Many West Virginians have decided that the lesson from the Freedom Industries chemical spill is to better protect their water from pollution. For years, the state has seen legal and political battles between industries and citizen groups over clean water rules.
While waiting in line for bottled water this weekend, Marilyn McGeorge of Charleston said she believes the accident showed clear signs of widespread negligence – not just by the company, but by regulators as well.
Coming after the deadly explosion at a chemical storage facility in Texas last year and three years after the Deepwater Horizon oil spill in the Gulf of Mexico, the leak of an estimated 5,000 gallons of a toxic coal-processing chemical into West Virginia’s Elk River has quickly become a reminder of how deeply involved Americans are with heavy industry in their midst.
A US federal appeals court upheld a multibillion-dollar settlement between BP and the coastal residents and businesses hit by the company’s massive Gulf of Mexico oil spill in 2010.
The British energy giant reached a $7.8 billion settlement in 2012 with thousands of claimants struck by the worst environmental disaster in US history.
On Friday a federal appeals court in New Orleans signed off on the settlement of one component of BP‘s hellishly complicated liability for the 2010 Gulf of Mexico oil spill. Plaintiffs’ lawyers celebrated the upholding of a pact that has already channeled billions of dollars to private businesses claiming harm from the environmental disaster.
Not so fast.
New research has linked the 2010 Deepwater Horizon oil spill to the deterioration of dolphin health in the region of the Gulf of Mexico that received heavy and prolonged oil exposure as a result of the spill.
A study conducted by the National Oceanic and Atmospheric Administration (NOAA) and Cornell University tested approximately 30 bottlenose dolphins in Louisiana’s Barataria Bay, revealing the cetaceans to be in less than ideal states of health when compared to dolphins tested at a control site in Florida’s Sarasota Bay.
After train accidents involving North Dakotan crude oil, the state’s political leaders are putting pressure on the Obama administration to improve railroad safety regulations, with some even urging a slowdown in drilling until safety solutions are found.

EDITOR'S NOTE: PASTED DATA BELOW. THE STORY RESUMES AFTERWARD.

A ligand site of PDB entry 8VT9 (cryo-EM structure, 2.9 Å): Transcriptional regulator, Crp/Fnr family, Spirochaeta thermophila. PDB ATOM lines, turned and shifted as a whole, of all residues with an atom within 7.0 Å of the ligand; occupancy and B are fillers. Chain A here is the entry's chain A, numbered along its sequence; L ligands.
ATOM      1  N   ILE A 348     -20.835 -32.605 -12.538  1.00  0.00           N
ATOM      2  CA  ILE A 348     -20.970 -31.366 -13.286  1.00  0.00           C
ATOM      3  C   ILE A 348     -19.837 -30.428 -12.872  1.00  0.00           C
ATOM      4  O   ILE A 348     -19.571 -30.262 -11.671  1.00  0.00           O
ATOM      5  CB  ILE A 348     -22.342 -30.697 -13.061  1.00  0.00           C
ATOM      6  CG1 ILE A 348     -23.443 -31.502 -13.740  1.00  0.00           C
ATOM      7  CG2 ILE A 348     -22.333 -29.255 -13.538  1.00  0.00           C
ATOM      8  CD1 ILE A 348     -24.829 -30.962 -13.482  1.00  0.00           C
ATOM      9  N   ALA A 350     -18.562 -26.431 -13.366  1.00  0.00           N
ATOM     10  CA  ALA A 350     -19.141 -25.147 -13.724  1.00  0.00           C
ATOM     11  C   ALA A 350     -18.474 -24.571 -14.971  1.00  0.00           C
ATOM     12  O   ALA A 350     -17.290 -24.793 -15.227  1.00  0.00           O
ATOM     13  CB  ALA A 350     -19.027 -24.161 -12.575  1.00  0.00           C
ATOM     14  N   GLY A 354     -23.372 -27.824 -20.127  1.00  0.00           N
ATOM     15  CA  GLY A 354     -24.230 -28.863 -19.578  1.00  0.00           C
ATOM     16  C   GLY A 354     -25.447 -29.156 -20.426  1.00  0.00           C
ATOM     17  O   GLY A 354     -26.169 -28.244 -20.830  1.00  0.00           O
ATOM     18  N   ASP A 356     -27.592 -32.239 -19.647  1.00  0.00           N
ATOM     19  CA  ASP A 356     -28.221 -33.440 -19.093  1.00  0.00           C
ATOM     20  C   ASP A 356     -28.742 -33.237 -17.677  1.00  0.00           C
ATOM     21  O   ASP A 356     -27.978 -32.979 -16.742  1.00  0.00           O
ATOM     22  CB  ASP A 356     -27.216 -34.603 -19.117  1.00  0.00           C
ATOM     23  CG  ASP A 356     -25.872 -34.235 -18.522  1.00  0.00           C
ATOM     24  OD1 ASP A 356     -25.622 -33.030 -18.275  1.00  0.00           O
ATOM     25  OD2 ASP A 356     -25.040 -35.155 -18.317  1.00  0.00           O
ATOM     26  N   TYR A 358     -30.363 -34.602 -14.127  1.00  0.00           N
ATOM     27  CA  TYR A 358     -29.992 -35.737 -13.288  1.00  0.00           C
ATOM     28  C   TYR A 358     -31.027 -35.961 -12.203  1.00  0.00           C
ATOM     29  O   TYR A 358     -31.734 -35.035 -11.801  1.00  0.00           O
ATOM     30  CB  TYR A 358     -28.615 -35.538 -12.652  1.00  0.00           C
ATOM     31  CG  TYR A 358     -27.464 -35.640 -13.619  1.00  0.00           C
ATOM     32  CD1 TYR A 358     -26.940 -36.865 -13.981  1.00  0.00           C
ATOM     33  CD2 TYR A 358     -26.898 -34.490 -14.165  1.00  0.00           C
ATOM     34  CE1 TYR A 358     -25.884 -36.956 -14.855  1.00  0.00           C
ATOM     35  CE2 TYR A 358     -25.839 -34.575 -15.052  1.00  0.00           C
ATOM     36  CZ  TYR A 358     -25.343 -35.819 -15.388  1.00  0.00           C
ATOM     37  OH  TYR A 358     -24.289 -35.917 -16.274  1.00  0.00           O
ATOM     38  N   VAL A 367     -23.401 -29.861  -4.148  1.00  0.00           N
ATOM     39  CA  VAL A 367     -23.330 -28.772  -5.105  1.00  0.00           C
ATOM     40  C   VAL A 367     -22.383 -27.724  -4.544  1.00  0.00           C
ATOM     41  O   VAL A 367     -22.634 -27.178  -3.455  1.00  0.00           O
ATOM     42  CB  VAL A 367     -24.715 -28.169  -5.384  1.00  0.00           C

The drive by both state Republican and Democratic leaders is creating fissures among them and the oil industry, and between rail and oil interests, about what should be done to avoid future accidents.
Canadian and U.S. officials will introduce new safety standards for the kind of tanker cars involved in a recent spate of fiery oil-by-rail accidents “fairly soon”, Canadian Transport Minister Lisa Raitt said in an interview broadcast on Saturday.
The focus is on whether to require older versions of the DOT-111 tankers to be upgraded to stronger standards or phased out. Since October 2011, new cars have been built to safer requirements, but the vast majority of cars used are of the older variety deemed more vulnerable to leaks and explosions.
After a series of recent oil-train accidents including a fiery explosion in North Dakota, leading Democratic senators this past week called on the Obama administration to examine current regulations and safeguards for transporting crude.
Sen. Ron Wyden, the head of the Energy and Natural Resources Committee, and Sen. Jay Rockefeller, the chairman of the Commerce, Science and Transportation panel, urged the Transportation and Energy departments to swiftly launch an investigation into the issue.
His may be one of the world’s more quixotic protests.
Angered by what he considers the Japanese government’s attempts to sweep away the inconvenient truths of the Fukushima nuclear disaster, Masami Yoshizawa has moved back to his ranch in the radioactive no-man’s land surrounding the devastated plant. He has no neighbors, but plenty of company: hundreds of abandoned cows he has vowed to protect from the government’s kill order.
Radiation detected off the U.S. West Coast from the Fukushima Daiichi nuclear plant in Japan has declined since the 2011 tsunami disaster and never approached levels that could pose a risk to human health, seafood or wildlife, scientists say.
Experts have been trying to dispel worries stemming from a burst of online videos and blog posts in recent months that contend radiation from Fukushima is contaminating beaches and seafood and harming sea creatures across the Pacific.
A fish contaminated with extremely high levels of radiation was found in waters near the crippled Fukushima No. 1 nuclear power plant, a government-affiliated research institute said.
The Fisheries Research Agency said Jan. 10 the black sea bream had 12,400 becquerels per kilogram of radioactive cesium, 124 times the safety standards for foodstuffs.
When was the last time you heard an update about the Fukushima nuclear disaster on the evening news? Yeah, that’s what I thought. You might take the silence to mean that everything’s fine, but it’s not. In fact, if the little blips and pieces of news coming out of Japan are any indication, things are far from fine, and are getting worse by the second. Those of us in other countries, even on the other side of the world, may soon get our own taste of nuclear fallout.
Fish caught in waters near the crippled Fukushima nuclear plant have been detected 124 times highly radioactive than the accepted limit, a report by the Asahi Shimbun said.
The Fisheries Research Agency, a Japanese government-affiliated research institute, revealed over the weekend that a fish called black sea bream caught at the mouth of the Niidagawa river in Iwaki, Fukushima Prefecture contained 12,400 becquerels per kilogram of radioactive cesium. It was way 124 times over the safety standards for foodstuffs.